Existing and persisting: Lupang Ramos

Existing and persisting: Lupang Ramos

Behind the emergence of huge establishments and vast subdivisions in the city of Dasmariñas, there is a flourishing and thriving agricultural land that prevails through the persistent struggle and collective action of the Katipunan ng mga Lehitimong Magsasaka at Mamamayan sa Lupang Ramos (KASAMA-LR). After more than 50 years, it’s time that Dasmarineños get to know and grasp the 372-hectare agricultural land known as Lupang Ramos. As Lasallians who may have passed by the area of the picket line of KASAMA-LR along Governor’s Drive, get to know what the farmers and their families from Lupang Ramos are fighting and struggling for as long as they can remember.

I. The history of Lupang Ramos

Through the years, the generations of farmers in Lupang Ramos have been through various disputes in developing their farmlands, such as going against landlords who have coerced the conversion of the agricultural land to residential use. Under the American Colonial rule, the land was once called Lupang Kano. Through Public Land Act of 1903, which introduced the homestead system of landownership in the Philippines which was open for the public, it eventually paved the way to be an open homestead for residents of Dasmariñas during the Commonwealth era comprising of families of kaingeros tilled the lands—whose labor and hard work are still evident at present time as the land of Lupang Ramos is still maintained and cultivated by its farmers.
The struggle of the farmers started when the proprietors who obtained homestead sold the farmers’ rights over the lands, demanding farmers to sign blank documents unfavorable for the farmers themselves. From farm residents to farmworkers, the struggle continued in 1965 under the helm of the family of Emerito Ramos, to whom Lupang Ramos received its moniker, who after claiming ownership of the land ordered the cultivation of rice, corn, and wheat in the farmlands. After the declaration of Presidential Decree No. 27 of 1972, limiting landowners to lands not exceeding seven hectares for farmlands cultivating corn and rice, the Ramos shifted the production in its lands to sugarcane. In addition, the Ramos family through its real estate company, Emerito M. Ramos & Sons Property (EMRASON), after owning a vast area of land in Brgy. Langkaan I attempted to flatten the lands for commercial use.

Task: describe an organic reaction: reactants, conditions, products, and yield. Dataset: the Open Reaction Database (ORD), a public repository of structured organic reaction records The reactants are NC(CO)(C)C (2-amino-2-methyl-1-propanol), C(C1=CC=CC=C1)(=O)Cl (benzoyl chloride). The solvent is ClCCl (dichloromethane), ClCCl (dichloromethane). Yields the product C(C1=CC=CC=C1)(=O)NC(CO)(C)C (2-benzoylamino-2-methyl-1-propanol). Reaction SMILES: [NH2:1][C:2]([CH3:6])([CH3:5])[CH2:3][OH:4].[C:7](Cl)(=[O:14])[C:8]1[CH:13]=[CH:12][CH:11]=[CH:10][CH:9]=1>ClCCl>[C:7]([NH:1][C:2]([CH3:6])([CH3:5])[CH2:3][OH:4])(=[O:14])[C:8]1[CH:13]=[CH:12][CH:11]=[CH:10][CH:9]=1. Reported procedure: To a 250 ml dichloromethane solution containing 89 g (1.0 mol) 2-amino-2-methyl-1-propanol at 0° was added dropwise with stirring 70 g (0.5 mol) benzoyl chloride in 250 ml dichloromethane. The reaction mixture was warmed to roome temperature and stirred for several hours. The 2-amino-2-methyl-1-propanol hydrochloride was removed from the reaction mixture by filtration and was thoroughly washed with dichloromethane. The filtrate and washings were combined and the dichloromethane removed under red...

On March of 2011, EMRASON raised the matter to the Court of Appeals and the Supreme Court, as eventually the courts ruled a favorable decision to the landowners, cancelling the notice of acquisition and issuing an exemption order of the lands. Moreover, in September of 2011, an order of finality and entry of judgement was issued. The farmers of Lupang Ramos filed for a petition for the revocation of exemption order against EMRASON on September of 2017, alongside ongoing dialogues with various government agencies, such as Department of Agrarian Reform (DAR), Housing and Land Use Regulatory Board, the provincial government of Cavite, and the local government of Dasmariñas City while KASAMA-LR is awaiting the decision for the petition. Furthermore, Miriam Villanueva, a resident of Lupang Ramos and a member of the KASAMA-LR stated “kaya kami’y winawalangya ng kapwa magsasaka sa dating organisasyon, Buklod, mga magulang namin magkakapatidkasama din sa matandang Buklod na organisasyon,ang gusto nila pera, kami ang gusto namin lupa, kaya hindi magkasundo.”
In the midst of the feud between KASAMA-LR and Buklod, anonymous gunshots were reported to be fired with the attempt to intimidate KASAMA-LR farmers off the lands. A checkpoint has been placed in the middle of the land for the safety of the farmers and to mitigate the ongoing dispute between the two parties—along with an ongoing dialogue of both parties with DAR. “’Yong checkpoint na ‘yon dahilan nila kaya ‘yan ay nilagyan nila, kami mismo ay pinamaril mismo doon ng mga kabilang grupo ay para daw mahanap kung sino ‘yong namamaril kaya sila naglagay doon ng checkpoint,” Villanueva added. Despite the conflict, the farmers have already tilled the land and as of August this month, have harvested corn and other crop followed by the celebration of the anniversary of Bungkalan “para sa tunay na reporma sa lupa” on September 26 which aims to reestablish the objective of KASAMA-LR: Revocation of the exemption order of the land. “Dapat nga kasi, June lahat ‘yan may tanim, eh no’ng nagkaroon ng kaguluhan na-stuck ‘yong aming mga pagtatanim. Kaya eto ay, kahit nagkakaroon ng kaguluhan, sinikap naming makapagtanim para kahit papaano ay mayroong kitain ‘yong mga magsasaka,” Villanueva said.